She still felt queasy from the journey, but that would soon pass. The first thing was to find somewhere to stay. According to her guidebook, the best accommodation was to be had in the West Cliff area. The term sounded odd when she knew she was on the east coast, but Whitby was built on a kink in the shoreline facing north, and the town is divided neatly into east and west by the mouth of the River Esk.
Martha walked along the New Quay Road by Endeavour Wharf. In the estuary, silt glistened like entrails in the sun. A rusted hulk stood by the wharf -- not a fishing trawler, but a small cargo boat of some kind -- and rough, unshaven men wearing dirty T-shirts and jeans ambled around on deck, coiling ropes and greasing thick chains. By the old swing bridge that linked the east and west sides of the town stood a blackboard with the times of high tides chalked in: 0527 and 1803. It was a few minutes before four; the tide should be on its way in.
She walked along St. Ann's Staith, sliding her hand on the white metal railing that topped the stone walls of the quay. Small craft lay beached on the mud, some of them not much more than rowing boats with sails. Ropes thrummed and flimsy metal masts rattled in the light breeze and flashed in the sun. Across the narrow estuary, the white houses seemed to be piled haphazardly beside and on top of one another. At the summit of the cliff stood St. Mary's Church, just as it had, in one form or another, since the Abbot William de Percy built it between 1100 and 1125. The abbey beside it had been there even longer, but it had been crumbling away for over four hundred years, since Henry VIII dissolved the monasteries, and now there was nothing left but a somber ruin.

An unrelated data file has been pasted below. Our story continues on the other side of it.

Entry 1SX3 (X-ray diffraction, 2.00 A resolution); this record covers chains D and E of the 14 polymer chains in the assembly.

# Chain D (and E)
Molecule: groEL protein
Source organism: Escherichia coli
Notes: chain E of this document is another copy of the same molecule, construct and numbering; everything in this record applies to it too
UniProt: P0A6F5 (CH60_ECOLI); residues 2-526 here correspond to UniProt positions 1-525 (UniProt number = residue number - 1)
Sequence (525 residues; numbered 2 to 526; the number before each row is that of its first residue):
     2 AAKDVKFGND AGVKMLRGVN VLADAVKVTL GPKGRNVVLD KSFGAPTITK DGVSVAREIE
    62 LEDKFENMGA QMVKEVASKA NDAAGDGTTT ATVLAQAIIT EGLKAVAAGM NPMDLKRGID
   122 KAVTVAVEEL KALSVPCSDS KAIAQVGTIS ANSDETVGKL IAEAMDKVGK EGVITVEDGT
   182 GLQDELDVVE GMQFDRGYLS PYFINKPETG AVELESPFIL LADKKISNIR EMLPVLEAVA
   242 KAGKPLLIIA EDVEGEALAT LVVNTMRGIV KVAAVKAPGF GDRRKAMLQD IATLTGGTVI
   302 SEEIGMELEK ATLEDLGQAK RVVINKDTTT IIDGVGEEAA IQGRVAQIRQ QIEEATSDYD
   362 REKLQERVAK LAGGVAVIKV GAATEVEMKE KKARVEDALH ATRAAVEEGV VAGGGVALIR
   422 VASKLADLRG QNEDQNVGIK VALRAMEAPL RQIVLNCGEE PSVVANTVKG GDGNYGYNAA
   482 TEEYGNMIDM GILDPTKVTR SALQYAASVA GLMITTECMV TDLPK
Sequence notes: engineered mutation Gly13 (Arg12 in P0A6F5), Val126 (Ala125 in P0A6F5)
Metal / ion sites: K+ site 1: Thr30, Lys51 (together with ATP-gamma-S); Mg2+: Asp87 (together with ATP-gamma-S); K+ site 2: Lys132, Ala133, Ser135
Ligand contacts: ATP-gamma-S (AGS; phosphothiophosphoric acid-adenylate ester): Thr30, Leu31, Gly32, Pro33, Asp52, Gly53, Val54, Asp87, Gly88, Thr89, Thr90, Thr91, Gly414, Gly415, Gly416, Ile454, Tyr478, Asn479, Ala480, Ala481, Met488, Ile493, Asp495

Martha felt a thrill at actually seeing these places she had only read about. And she also had a strange sense of coming home, a kind of deja vu. Everything seemed so damn familiar and right. This was the place; Martha knew it. But she'd have plenty of time to explore East Cliff later, she decided, turning her attention back toward where she was going.
The pubs, seafood stalls and souvenir shops on her left gave way to amusement arcades and a Dracula Museum; for it was here, in Whitby, where the celebrated Count was said to have landed. The road veered away from the harbor wall around a series of open sheds by the quayside, where the fish were auctioned before being shipped to processing plants. Obviously, the catch hadn't come in yet, as nothing was going on there at the moment. Martha knew she would have to come down here again and again and watch the men as they unloaded their fish into iced boxes and sold them. But, like everything else, it could wait. Now she had made up her mind, she felt she had plenty of time. Attention to detail was important, and it would help overcome whatever fear and uncertainty remained within her.
She stopped at a stall and bought a packet of shrimp, which she ate as she carried on walking. They sold whelks, winkles and cockles, too, but Martha never touched them. It was because of her mother, she realized. Every time the family had visited the seaside -- usually Weston-super-Mare or Burnham-on-Sea -- and Martha had wanted to try them, her mother had told her it was vulgar to eat such things. It was, too, she had always believed. What could be more vulgar than sticking a pin in the moist opening of a tiny, conchlike shell and pulling out a creature as soft and slimy as snot? Continues...